Trafficking of systemic fluorescent gentamicin into the cochlea and hair cells

Qi Wang, Peter S. Steyger

Research output: Contribution to journalArticlepeer-review

115 Scopus citations


Aminoglycosides enter inner ear hair cells across their apical membranes via endocytosis, or through the mechanoelectrical transduction channels in vitro, suggesting that these drugs enter cochlear hair cells from endolymph to exert their cytotoxic effect. We used zebrafish to determine if fluorescently tagged gentamicin (GTTR) also enters hair cells via apically located calcium-sensitive cation channels and the cytotoxicity of GTTR to hair cells. We then examined the serum kinetics of GTTR following systemic injection in mice and which murine cochlear sites preferentially loaded with systemically administered GTTR over time by confocal microscopy. GTTR is taken up by, and is toxic to, wild-type zebrafish neuromast hair cells. Neuromast hair cell uptake of GTTR is attenuated by high concentrations of extracellular calcium or unconjugated gentamicin and is blocked in mariner mutant zebrafish, suggestive of entry via the apical mechanotransduction channel. In murine cochleae, GTTR is preferentially taken up by the stria vascularis compared to the spiral ligament, peaking 3 h after intra-peritoneal injection, following GTTR kinetics in serum. Strial marginal cells display greater intensity of GTTR fluorescence compared to intermediate and basal cells. Immunofluorescent detection of gentamicin in the cochlea also revealed widespread cellular labeling throughout the cochlea, with preferential labeling of marginal cells. Only GTTR fluorescence displayed increasing cytoplasmic intensity with increasing concentration, unlike the cytoplasmic intensity of fluorescence from immunolabeled gentamicin. These data suggest that systemically administered aminoglycosides are trafficked from strial capillaries into marginal cells and clear into endolymph. If so, this will facilitate electrophoretically driven aminoglycoside entry into hair cells from endolymph. Trans-strial trafficking of aminoglycosides from strial capillaries to marginal cells will be dependent on as-yet-unidentified mechanisms that convey these drugs across the intra-strial electrical barrier and into marginal cells.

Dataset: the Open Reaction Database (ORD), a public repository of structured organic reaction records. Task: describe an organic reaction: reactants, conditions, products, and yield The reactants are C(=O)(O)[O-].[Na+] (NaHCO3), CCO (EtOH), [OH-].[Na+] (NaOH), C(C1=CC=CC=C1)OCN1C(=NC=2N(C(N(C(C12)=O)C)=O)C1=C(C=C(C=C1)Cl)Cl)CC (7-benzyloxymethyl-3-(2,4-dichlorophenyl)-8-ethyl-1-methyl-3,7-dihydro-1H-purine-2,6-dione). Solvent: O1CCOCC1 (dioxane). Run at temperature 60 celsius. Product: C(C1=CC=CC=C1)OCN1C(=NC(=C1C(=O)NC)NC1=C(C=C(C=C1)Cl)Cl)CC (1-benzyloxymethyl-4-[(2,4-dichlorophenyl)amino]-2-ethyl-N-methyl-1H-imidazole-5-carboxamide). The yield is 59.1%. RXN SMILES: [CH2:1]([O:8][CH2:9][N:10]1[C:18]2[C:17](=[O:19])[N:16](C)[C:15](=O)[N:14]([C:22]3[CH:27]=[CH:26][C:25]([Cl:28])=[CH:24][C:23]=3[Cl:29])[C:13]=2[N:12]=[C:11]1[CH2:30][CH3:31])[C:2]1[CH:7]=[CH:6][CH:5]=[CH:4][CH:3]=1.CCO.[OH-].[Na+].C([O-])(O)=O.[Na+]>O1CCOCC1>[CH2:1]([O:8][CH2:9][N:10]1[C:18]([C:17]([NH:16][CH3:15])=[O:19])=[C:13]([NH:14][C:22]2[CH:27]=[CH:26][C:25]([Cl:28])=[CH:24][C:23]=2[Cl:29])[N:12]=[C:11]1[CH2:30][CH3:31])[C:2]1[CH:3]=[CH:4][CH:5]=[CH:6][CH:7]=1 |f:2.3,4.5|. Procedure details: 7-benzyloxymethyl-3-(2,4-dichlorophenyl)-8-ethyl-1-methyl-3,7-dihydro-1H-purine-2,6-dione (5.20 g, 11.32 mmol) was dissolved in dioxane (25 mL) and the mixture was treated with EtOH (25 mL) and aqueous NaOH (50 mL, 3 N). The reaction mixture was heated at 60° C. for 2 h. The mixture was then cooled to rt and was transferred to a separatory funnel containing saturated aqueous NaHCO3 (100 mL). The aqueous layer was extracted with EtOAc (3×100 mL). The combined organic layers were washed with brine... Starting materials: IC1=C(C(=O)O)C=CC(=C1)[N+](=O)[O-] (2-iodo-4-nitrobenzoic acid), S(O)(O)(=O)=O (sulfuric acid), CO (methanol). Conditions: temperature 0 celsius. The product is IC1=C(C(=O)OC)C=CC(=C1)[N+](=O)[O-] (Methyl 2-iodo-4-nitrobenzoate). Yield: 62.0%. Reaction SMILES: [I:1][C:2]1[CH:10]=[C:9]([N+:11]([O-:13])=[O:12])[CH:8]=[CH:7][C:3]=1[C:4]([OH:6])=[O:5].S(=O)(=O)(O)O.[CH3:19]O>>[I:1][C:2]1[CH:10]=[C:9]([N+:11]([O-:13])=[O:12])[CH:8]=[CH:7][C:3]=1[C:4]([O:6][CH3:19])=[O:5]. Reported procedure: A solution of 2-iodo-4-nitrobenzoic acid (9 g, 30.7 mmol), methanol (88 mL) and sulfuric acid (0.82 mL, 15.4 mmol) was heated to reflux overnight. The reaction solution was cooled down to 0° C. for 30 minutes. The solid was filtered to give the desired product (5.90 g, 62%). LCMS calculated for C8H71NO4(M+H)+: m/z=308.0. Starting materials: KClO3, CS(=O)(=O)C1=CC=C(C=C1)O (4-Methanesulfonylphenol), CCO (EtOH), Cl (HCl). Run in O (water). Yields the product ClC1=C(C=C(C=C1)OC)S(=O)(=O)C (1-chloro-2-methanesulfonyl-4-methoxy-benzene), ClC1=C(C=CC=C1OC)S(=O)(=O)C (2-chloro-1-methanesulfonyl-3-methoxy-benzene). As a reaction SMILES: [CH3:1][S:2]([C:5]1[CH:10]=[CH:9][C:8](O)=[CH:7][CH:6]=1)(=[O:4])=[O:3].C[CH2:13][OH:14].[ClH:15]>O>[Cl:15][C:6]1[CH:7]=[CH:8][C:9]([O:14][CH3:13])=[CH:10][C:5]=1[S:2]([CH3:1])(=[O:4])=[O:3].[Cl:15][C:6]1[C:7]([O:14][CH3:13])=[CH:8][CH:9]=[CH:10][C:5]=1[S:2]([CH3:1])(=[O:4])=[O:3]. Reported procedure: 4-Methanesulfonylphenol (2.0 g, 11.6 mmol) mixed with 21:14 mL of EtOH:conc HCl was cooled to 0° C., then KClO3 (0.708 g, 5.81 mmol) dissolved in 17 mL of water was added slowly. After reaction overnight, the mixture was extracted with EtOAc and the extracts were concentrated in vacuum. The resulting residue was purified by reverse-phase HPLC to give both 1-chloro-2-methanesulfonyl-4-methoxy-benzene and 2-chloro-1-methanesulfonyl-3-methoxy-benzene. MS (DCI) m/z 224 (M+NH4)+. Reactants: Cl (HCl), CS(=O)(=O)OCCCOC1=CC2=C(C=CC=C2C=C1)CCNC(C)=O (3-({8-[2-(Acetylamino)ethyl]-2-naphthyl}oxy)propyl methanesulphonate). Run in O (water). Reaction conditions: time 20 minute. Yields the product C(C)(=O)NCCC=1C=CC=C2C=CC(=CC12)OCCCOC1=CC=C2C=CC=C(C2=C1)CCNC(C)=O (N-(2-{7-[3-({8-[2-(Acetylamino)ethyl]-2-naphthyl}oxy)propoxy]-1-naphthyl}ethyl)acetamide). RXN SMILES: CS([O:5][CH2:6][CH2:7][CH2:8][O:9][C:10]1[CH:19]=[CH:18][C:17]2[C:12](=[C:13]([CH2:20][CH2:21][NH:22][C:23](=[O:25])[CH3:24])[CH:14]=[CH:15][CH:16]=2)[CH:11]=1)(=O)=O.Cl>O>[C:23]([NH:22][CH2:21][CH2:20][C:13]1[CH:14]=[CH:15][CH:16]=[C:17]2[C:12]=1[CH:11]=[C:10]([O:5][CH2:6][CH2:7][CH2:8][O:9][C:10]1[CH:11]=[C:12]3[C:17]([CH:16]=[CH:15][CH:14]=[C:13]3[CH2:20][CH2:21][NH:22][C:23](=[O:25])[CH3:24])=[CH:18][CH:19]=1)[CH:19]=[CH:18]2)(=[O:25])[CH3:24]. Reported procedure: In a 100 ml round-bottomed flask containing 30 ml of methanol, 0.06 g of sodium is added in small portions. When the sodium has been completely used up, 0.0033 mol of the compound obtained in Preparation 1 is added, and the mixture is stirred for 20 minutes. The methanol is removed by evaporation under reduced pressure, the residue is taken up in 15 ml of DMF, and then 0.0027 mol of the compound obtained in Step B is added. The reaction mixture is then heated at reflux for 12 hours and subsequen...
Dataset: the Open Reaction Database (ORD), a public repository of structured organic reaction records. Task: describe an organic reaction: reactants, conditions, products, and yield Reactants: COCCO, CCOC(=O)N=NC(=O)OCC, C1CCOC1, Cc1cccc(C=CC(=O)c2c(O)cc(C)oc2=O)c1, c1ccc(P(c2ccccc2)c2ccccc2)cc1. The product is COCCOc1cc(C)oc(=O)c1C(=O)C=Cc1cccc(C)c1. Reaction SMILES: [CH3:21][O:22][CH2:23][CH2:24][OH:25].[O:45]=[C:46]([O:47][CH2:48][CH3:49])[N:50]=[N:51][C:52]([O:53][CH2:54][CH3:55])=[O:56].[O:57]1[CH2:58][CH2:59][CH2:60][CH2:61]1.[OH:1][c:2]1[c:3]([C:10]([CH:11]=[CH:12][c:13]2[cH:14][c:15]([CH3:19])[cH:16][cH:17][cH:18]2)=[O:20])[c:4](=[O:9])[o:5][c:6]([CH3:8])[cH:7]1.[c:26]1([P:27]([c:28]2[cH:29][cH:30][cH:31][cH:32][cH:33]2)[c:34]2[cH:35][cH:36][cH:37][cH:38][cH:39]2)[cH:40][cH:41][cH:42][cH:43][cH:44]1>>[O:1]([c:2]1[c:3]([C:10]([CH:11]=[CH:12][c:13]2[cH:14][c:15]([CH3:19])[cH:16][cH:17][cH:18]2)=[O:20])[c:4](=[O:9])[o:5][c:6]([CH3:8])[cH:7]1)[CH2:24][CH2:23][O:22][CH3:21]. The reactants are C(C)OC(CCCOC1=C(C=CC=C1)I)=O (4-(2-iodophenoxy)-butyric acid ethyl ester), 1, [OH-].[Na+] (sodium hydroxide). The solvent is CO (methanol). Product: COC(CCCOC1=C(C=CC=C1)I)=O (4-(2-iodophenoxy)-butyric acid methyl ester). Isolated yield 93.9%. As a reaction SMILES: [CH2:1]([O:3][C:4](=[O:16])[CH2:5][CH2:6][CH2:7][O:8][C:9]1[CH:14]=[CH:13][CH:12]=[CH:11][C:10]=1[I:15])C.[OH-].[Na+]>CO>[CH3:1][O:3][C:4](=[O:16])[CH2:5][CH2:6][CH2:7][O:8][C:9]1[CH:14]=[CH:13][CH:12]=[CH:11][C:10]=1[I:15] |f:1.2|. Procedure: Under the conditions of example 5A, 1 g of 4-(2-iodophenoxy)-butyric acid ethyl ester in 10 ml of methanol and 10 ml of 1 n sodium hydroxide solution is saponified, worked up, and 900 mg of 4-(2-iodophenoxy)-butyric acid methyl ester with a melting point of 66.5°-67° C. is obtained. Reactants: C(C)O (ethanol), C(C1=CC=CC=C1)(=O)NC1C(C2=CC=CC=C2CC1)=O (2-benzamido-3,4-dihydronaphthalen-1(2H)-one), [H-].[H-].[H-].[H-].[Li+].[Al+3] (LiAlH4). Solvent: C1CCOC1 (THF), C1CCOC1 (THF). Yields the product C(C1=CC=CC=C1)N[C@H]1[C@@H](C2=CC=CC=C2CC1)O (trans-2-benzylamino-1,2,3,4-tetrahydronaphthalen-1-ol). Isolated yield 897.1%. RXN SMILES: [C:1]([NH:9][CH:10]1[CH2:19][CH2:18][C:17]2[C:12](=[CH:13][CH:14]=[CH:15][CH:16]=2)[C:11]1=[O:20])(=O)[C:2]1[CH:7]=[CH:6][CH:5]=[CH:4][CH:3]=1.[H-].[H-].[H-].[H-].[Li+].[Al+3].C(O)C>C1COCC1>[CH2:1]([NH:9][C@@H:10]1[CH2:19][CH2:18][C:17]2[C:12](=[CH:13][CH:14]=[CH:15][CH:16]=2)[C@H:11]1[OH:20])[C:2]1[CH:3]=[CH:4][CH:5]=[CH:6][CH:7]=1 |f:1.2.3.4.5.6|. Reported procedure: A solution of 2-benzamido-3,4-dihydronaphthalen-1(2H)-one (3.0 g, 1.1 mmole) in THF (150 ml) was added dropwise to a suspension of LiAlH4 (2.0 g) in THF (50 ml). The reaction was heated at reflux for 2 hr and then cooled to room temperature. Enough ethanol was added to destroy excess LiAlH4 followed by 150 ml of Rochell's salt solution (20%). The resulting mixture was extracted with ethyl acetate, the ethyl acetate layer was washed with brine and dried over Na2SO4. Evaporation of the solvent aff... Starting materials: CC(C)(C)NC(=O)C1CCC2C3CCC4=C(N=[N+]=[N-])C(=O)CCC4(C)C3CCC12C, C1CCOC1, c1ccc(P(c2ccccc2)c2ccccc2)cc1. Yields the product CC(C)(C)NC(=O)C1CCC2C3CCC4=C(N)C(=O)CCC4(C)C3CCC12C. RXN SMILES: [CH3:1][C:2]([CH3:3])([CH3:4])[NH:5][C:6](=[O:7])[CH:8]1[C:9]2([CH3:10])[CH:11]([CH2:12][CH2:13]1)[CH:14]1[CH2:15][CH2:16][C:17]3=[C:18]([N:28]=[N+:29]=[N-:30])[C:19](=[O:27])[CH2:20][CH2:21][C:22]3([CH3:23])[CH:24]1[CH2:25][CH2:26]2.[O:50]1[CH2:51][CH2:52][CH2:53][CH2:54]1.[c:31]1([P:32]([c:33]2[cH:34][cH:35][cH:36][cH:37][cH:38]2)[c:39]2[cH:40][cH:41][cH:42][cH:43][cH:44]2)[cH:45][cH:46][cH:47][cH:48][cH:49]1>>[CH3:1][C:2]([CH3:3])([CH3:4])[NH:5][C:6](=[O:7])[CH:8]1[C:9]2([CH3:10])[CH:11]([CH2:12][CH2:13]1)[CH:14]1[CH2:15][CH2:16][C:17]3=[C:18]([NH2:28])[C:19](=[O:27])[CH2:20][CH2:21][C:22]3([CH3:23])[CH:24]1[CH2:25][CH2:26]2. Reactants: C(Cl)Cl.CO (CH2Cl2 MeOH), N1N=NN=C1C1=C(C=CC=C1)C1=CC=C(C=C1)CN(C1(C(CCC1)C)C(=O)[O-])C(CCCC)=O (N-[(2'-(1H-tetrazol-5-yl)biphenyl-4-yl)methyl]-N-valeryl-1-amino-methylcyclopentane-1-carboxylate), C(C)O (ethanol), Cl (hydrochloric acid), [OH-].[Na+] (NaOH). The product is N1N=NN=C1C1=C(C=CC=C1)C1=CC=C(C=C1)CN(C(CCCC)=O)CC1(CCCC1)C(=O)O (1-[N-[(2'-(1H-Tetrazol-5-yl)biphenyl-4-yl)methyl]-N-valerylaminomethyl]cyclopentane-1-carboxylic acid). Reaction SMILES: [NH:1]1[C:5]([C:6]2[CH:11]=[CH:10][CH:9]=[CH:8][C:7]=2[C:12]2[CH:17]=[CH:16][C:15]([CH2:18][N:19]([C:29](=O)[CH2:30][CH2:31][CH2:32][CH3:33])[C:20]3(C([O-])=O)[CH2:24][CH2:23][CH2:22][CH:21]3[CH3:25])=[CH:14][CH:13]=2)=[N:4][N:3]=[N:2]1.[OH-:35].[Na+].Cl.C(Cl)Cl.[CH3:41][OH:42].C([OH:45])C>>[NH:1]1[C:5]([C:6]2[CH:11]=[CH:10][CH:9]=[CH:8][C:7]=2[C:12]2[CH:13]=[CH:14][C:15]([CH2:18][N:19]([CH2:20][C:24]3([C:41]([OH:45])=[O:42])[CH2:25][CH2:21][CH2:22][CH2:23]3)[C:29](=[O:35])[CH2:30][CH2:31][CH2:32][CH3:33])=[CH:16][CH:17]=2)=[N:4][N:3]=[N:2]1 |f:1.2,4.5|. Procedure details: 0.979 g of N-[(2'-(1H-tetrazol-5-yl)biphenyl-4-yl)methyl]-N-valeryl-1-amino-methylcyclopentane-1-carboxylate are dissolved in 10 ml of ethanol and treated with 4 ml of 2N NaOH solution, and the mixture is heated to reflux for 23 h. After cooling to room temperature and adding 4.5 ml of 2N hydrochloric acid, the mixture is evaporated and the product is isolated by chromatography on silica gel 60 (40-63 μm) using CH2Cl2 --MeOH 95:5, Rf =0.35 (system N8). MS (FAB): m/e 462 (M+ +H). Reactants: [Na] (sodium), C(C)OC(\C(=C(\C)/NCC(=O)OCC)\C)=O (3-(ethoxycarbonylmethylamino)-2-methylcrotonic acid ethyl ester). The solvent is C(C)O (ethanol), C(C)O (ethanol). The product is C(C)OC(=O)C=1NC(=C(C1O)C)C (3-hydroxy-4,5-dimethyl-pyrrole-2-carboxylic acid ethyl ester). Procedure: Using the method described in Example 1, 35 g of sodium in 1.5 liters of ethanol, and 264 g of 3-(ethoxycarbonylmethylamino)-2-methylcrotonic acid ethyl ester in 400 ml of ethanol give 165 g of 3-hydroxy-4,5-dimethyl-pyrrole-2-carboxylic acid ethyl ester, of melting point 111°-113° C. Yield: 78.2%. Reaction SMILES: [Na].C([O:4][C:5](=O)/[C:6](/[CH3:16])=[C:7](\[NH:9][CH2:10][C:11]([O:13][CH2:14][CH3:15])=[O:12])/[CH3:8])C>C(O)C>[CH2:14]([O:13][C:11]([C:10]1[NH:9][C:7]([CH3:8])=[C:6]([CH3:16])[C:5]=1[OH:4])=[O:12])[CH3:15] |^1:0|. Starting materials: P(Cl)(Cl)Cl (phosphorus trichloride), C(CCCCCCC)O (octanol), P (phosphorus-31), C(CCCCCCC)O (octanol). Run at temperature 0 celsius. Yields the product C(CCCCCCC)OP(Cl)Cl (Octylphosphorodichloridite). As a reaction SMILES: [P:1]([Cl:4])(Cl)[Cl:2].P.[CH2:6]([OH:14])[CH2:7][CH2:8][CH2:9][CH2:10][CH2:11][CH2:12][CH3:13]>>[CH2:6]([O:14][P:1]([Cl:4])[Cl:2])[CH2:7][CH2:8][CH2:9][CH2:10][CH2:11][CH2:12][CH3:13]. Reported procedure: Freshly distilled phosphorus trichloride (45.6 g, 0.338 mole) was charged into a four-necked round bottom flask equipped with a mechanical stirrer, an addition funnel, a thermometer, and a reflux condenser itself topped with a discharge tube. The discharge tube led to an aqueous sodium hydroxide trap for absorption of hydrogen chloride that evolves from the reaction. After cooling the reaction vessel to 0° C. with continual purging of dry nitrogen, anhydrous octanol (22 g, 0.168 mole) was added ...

Original languageEnglish (US)
Pages (from-to)205-219
Number of pages15
JournalJARO - Journal of the Association for Research in Otolaryngology
Issue number2
StatePublished - Jun 2009
Externally publishedYes


  • Aminoglycosides
  • Blood-labyrinth barrier
  • Cochlea
  • Hair cells
  • Marginal cells
  • Ototoxicity

ASJC Scopus subject areas

  • Otorhinolaryngology
  • Sensory Systems


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